Angry outbursts cause fivefold increase in heart attack risk
Written by listed counsellor/psychotherapist: Laura Morrissey Supervision & Counselling MBACP/BA(Hons) Accredited
26th March, 20140 Comments
The Telegraph Online recently published an article based on the findings of The European Heart Journal who published these results after analysing 18 years-worth of data. The findings of the study suggests you are 5 times more likely to have a heart attack or three times more likely to suffer a stroke within 2 hours of having an outburst of anger. The research specifically relates to people with pre- existing conditions, but can also impact upon those with better health.
The advice given in the Telegraph article was to prescribe medication such as statins and anti- depressants to those at risk. The article suggests the GP is responsible for anger management therapy, claiming that anger is a contributing factor to heart attacks in certain people.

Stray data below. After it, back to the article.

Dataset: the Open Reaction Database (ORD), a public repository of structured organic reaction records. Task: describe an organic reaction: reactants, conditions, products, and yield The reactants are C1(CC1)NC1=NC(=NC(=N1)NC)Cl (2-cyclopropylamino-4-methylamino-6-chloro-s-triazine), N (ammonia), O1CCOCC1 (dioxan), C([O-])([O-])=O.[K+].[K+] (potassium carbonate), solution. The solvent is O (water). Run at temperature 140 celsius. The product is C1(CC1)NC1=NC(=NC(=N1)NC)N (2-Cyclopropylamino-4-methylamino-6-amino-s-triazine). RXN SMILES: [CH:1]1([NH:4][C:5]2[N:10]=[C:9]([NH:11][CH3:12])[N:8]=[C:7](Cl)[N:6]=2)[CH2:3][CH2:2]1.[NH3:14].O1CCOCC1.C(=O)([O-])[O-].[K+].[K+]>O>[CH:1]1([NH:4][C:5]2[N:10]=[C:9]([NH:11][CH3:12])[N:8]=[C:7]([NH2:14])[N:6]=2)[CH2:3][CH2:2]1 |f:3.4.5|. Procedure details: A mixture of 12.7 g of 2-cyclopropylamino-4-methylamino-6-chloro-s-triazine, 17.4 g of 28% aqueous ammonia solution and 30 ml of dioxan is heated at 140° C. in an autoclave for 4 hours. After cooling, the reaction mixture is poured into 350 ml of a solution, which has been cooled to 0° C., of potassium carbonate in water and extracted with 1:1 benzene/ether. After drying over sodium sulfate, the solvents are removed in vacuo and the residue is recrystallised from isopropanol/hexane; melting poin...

This article was interesting in that it seems to emphasise the need for medication, and doesn't really talk in detail about talking therapies. At the end of the article the article talks about exercise and relaxation, which are excellent at reducing stress, but may need to go hand in hand with counselling.
Counselling can help identify why the person is quick to anger and help to deal with triggers. Cognitive Behavioural Therapy can assist in coping more effectively with these feelings and if the health benefits are emphasised, counselling may well become part of the ‘prescription’ when heart health issues are initially identified. Equally, if people are aware that they are prone to anger, they may well think to seek counselling before heart issues are identified, in order to prevent later health problems.
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